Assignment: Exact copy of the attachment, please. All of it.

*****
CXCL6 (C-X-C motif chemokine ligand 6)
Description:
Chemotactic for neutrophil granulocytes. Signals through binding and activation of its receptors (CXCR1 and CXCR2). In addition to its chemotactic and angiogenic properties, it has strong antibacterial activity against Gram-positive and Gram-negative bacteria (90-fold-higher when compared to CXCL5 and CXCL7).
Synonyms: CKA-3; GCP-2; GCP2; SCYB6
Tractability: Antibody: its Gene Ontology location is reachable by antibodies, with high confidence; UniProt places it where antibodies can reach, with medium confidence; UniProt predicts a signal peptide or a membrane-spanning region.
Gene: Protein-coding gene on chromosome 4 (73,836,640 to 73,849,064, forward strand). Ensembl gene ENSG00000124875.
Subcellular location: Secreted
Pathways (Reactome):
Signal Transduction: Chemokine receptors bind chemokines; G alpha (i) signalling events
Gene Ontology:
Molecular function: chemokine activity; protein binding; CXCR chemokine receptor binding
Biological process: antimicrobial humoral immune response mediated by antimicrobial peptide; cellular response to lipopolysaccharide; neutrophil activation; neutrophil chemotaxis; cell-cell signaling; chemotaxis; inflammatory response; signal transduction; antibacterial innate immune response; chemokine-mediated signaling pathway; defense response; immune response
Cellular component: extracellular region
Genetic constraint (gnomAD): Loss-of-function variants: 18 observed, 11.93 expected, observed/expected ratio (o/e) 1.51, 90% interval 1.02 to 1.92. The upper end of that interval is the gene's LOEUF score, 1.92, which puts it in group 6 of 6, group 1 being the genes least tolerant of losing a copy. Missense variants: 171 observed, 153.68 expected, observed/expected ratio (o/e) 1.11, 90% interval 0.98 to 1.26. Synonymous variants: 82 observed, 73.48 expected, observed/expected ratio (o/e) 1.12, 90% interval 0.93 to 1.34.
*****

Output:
CXCL6 (C-X-C motif chemokine ligand 6)
Description:
Chemotactic for neutrophil granulocytes. Signals through binding and activation of its receptors (CXCR1 and CXCR2). In addition to its chemotactic and angiogenic properties, it has strong antibacterial activity against Gram-positive and Gram-negative bacteria (90-fold-higher when compared to CXCL5 and CXCL7).
Synonyms: CKA-3; GCP-2; GCP2; SCYB6
Tractability: Antibody: its Gene Ontology location is reachable by antibodies, with high confidence; UniProt places it where antibodies can reach, with medium confidence; UniProt predicts a signal peptide or a membrane-spanning region.
Gene: Protein-coding gene on chromosome 4 (73,836,640 to 73,849,064, forward strand). Ensembl gene ENSG00000124875.
Subcellular location: Secreted
Pathways (Reactome):
Signal Transduction: Chemokine receptors bind chemokines; G alpha (i) signalling events
Gene Ontology:
Molecular function: chemokine activity; protein binding; CXCR chemokine receptor binding
Biological process: antimicrobial humoral immune response mediated by antimicrobial peptide; cellular response to lipopolysaccharide; neutrophil activation; neutrophil chemotaxis; cell-cell signaling; chemotaxis; inflammatory response; signal transduction; antibacterial innate immune response; chemokine-mediated signaling pathway; defense response; immune response
Cellular component: extracellular region
Genetic constraint (gnomAD): Loss-of-function variants: 18 observed, 11.93 expected, observed/expected ratio (o/e) 1.51, 90% interval 1.02 to 1.92. The upper end of that interval is the gene's LOEUF score, 1.92, which puts it in group 6 of 6, group 1 being the genes least tolerant of losing a copy. Missense variants: 171 observed, 153.68 expected, observed/expected ratio (o/e) 1.11, 90% interval 0.98 to 1.26. Synonymous variants: 82 observed, 73.48 expected, observed/expected ratio (o/e) 1.12, 90% interval 0.93 to 1.34.